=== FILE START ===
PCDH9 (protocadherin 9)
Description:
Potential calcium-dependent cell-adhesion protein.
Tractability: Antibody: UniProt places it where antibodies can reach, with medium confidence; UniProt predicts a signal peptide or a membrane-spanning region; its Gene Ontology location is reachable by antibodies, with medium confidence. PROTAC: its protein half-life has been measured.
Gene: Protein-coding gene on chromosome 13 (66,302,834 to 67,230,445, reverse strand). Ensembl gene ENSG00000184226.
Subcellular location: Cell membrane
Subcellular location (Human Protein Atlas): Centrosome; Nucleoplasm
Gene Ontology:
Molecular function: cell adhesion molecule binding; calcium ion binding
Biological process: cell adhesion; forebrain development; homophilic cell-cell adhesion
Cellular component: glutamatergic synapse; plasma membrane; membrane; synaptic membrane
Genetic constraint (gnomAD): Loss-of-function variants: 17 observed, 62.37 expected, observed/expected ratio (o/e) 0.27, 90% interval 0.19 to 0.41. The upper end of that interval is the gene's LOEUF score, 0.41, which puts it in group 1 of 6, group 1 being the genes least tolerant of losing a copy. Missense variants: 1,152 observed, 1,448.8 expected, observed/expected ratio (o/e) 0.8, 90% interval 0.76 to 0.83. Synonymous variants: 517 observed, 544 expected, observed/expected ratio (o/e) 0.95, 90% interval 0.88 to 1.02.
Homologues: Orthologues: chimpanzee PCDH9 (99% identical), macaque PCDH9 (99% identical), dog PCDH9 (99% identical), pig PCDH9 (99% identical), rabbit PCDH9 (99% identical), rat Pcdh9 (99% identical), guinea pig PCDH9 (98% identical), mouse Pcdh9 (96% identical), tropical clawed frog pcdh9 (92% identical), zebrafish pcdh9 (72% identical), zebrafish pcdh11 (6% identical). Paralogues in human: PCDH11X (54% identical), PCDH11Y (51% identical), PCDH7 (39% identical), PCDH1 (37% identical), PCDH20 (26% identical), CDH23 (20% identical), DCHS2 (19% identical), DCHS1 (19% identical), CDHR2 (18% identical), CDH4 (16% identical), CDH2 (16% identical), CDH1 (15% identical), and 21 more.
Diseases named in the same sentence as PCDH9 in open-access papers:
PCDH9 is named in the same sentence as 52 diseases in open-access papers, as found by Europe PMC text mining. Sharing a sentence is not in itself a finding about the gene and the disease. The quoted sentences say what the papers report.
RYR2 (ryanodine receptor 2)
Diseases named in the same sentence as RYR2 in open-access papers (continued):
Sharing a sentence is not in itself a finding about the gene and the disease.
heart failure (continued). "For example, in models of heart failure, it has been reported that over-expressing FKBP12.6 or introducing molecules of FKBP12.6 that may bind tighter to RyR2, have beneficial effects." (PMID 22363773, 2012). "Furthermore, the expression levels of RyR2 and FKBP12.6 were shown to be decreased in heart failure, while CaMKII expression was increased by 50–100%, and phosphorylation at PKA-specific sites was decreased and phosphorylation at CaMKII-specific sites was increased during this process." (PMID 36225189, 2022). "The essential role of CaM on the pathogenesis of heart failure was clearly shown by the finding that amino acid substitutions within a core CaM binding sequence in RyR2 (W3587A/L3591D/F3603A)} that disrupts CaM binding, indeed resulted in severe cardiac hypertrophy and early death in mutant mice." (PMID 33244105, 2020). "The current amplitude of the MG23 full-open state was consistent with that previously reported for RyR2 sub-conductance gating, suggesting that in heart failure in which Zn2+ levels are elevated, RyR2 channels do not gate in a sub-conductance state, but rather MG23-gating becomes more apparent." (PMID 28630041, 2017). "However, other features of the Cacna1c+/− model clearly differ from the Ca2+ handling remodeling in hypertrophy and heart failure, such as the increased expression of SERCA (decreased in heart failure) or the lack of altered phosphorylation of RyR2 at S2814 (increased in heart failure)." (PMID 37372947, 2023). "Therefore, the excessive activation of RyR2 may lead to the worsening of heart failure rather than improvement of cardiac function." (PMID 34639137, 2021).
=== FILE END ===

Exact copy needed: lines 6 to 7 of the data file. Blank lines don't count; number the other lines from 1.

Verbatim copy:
Subcellular location: Cell membrane
Subcellular location (Human Protein Atlas): Centrosome; Nucleoplasm